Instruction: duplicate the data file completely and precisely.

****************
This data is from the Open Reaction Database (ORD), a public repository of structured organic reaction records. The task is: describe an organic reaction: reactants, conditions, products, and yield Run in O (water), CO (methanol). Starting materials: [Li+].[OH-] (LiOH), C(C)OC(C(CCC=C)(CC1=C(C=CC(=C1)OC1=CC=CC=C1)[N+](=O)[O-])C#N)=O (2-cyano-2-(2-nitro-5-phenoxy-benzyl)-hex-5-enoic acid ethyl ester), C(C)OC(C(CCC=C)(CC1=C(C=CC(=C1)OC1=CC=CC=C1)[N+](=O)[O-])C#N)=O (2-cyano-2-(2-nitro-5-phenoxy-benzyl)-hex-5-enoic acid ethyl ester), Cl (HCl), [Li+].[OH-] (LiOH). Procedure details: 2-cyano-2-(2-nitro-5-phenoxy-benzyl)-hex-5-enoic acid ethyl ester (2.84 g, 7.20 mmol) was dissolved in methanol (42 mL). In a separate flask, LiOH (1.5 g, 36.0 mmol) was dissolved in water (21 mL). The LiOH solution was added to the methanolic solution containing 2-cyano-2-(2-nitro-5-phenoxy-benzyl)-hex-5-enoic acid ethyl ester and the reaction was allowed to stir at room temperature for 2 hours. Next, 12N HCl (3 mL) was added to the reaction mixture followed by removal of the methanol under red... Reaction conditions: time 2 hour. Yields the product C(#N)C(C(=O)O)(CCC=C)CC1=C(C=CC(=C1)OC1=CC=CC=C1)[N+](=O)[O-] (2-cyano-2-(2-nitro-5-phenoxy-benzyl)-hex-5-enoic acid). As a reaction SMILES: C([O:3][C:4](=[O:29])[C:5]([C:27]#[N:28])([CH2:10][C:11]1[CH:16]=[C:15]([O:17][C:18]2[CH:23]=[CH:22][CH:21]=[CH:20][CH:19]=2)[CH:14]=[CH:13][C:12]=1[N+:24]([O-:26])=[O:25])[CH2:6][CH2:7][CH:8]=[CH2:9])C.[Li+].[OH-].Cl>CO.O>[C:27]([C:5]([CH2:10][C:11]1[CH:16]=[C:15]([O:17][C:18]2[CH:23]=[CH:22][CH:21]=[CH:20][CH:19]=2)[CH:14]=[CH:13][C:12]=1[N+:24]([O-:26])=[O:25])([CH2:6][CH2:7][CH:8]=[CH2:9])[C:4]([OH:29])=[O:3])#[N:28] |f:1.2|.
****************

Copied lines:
This data is from the Open Reaction Database (ORD), a public repository of structured organic reaction records. The task is: describe an organic reaction: reactants, conditions, products, and yield Run in O (water), CO (methanol). Starting materials: [Li+].[OH-] (LiOH), C(C)OC(C(CCC=C)(CC1=C(C=CC(=C1)OC1=CC=CC=C1)[N+](=O)[O-])C#N)=O (2-cyano-2-(2-nitro-5-phenoxy-benzyl)-hex-5-enoic acid ethyl ester), C(C)OC(C(CCC=C)(CC1=C(C=CC(=C1)OC1=CC=CC=C1)[N+](=O)[O-])C#N)=O (2-cyano-2-(2-nitro-5-phenoxy-benzyl)-hex-5-enoic acid ethyl ester), Cl (HCl), [Li+].[OH-] (LiOH). Procedure details: 2-cyano-2-(2-nitro-5-phenoxy-benzyl)-hex-5-enoic acid ethyl ester (2.84 g, 7.20 mmol) was dissolved in methanol (42 mL). In a separate flask, LiOH (1.5 g, 36.0 mmol) was dissolved in water (21 mL). The LiOH solution was added to the methanolic solution containing 2-cyano-2-(2-nitro-5-phenoxy-benzyl)-hex-5-enoic acid ethyl ester and the reaction was allowed to stir at room temperature for 2 hours. Next, 12N HCl (3 mL) was added to the reaction mixture followed by removal of the methanol under red... Reaction conditions: time 2 hour. Yields the product C(#N)C(C(=O)O)(CCC=C)CC1=C(C=CC(=C1)OC1=CC=CC=C1)[N+](=O)[O-] (2-cyano-2-(2-nitro-5-phenoxy-benzyl)-hex-5-enoic acid). As a reaction SMILES: C([O:3][C:4](=[O:29])[C:5]([C:27]#[N:28])([CH2:10][C:11]1[CH:16]=[C:15]([O:17][C:18]2[CH:23]=[CH:22][CH:21]=[CH:20][CH:19]=2)[CH:14]=[CH:13][C:12]=1[N+:24]([O-:26])=[O:25])[CH2:6][CH2:7][CH:8]=[CH2:9])C.[Li+].[OH-].Cl>CO.O>[C:27]([C:5]([CH2:10][C:11]1[CH:16]=[C:15]([O:17][C:18]2[CH:23]=[CH:22][CH:21]=[CH:20][CH:19]=2)[CH:14]=[CH:13][C:12]=1[N+:24]([O-:26])=[O:25])([CH2:6][CH2:7][CH:8]=[CH2:9])[C:4]([OH:29])=[O:3])#[N:28] |f:1.2|.